Dik's Ravings

Dik Saalfeld '80
Washington correspondent
Fall 2010

The Royal Palm Tavern in Collegetown, site of much debauchery and drunkenness, land of cheap basement shelf booze and a stale beer smell that clung to your very soulů let's stop here. Admit it - you thought I was going to say it burned to the ground, or was closed by the health department. The fact is it's still open and hasn't changed in any way whatsoever in at least the last 35 years. The 1940s-era mural is still on the wall, the gouged tables are still there, and some of the liqueurs are veterans of Vietnam homecoming parties. Who drinks that crap? Walk into the Palms and order a Grasshopper and the bartender would just as soon belt you in the chops as turn around and grab the bottle of green sludge that has been sitting there since God was in knee pants.

Anyway, Donzo, Monti, me, Tom Berg, Johnny O, Friggy, Jodi Nestle and assorted hangers-on quaffed a few at the Palms during our Reunion in June. Nostalgia only goes so far, and after a round or two we repaired to the friendlier C-house, formerly Jim's Place, for more beer. The C-house still has pictures of us on the walls, in which we have much more hair. From there we went to a nearby boarding house for a reception hosted by Dave Miles and Ken Hull. Dave and Ken had been huffing dry cleaning fluid in the parking lot so they weren't fit for polite company, but I did have the opportunity to talk to some other Pikes, including John Ramsey, who, in 25 years, has only gained one pound, due mostly to wearing shoes with thicker soles. Ed Catto has ditched meaningful work to enter the field of comic books, which would have caused much ridicule had we not been seething in envy.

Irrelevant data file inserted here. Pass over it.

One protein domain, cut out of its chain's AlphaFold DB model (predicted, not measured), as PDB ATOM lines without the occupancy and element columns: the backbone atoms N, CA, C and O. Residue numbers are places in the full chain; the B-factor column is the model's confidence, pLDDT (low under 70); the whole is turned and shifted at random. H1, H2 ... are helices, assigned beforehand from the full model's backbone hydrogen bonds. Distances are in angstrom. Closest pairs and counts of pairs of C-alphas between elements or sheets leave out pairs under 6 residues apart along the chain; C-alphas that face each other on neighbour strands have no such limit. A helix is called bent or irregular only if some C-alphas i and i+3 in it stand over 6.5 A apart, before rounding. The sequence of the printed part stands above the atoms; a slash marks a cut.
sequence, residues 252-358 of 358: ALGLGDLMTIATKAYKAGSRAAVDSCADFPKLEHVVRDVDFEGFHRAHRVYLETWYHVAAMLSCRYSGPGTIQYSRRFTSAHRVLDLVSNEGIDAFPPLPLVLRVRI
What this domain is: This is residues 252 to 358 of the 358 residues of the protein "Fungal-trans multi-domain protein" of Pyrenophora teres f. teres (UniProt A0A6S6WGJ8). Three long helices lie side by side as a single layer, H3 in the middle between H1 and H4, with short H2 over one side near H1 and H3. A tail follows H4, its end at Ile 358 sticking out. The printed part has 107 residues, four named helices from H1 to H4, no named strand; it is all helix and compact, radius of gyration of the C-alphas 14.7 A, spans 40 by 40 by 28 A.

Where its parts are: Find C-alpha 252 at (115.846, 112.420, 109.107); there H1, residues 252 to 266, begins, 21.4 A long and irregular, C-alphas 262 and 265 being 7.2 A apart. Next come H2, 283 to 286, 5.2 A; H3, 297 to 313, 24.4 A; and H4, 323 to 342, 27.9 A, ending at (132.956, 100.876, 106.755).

I saw John Bickerman at a Nationals baseball game here in Washington over the summer. He looked fit, but I can't report on his life of late because we were separated by 18 squillion people and he didn't see me. If he reads this, it's the first he's heard of it. John is in the lucrative field of dispute resolution. It's a way to settle scores without guns or suing the pants off of people. He may not know this, but he made the online version of the Washington Post once when somebody pointed out that the most famous dispute resolver of our time is a man named Bickerman. Here's a funny Bickerman story: Doug Wright and I drove to Madison, Wisconsin, for Jim Kopp's wedding back in the '70s. We stayed at Kopp's house, and Hotelies Doug and Jim taught history major Dik how to make Eggs Benedict. It was an arduous process of clarifying butter, heating ham, baking English muffins, and separating eggs. You have to use just the right amount of heat, and you have to whip the eggs just so. Do not let the yolks coagulate! After this PhD level activity, I heard Bickerman talking to his girlfriend on the phone - he was telling her about breakfast - "we had Egg McMuffin!" I had to forcibly remove the cleaver from Doug's fist.

Speaking of Jim Kopp, how many people do you suppose are named Kopp? He married one of them. Yup, her maiden name was Kopp. They split up. I'm not mentioning her first name, because I heard she turned out to be mad as a hatter, and the last thing I need is for some crazed Kopp-Kopp to come pounding at my door. It's the stuff of nightmares.

Speaking of Jim Kopp's phone - I am nothing if not creative in my segues - Doug and I were nursing hangovers the morning after we drove to Wisconsin in a previous paragraph. We were draped over various pieces of furniture. The phone kept ringing - it was one of those hard-wired black dial things you couldn't unplug or stop except by answering it - so Doug tossed me a revolver and said "Dik, shoot the phone." So I did. Black bakelite flew all over the place, but the goddamn thing didn't stop ringing. Jim, who was in the other room, finally answered it, not knowing that it had fallen victim to my deadly aim. He was getting married that day and had to deal with in-laws. He kept looking through the phone with alarm. It amused Doug and I so much that we forgot our hangovers and headed out into the yard to skeet-shoot holes in Jim's Kiss records. One would toss records in the air, and the other would blast away: "pull!" Kids these days don't know how to have fun. Later, at the reception, we Pikes tossed Jim into the swimming pool. He thought it was a scream because, after all, the tux was rented. The in-laws were ashen, but they weren't as drunk as we were.

Whoa! Look at the time. Where are my meds?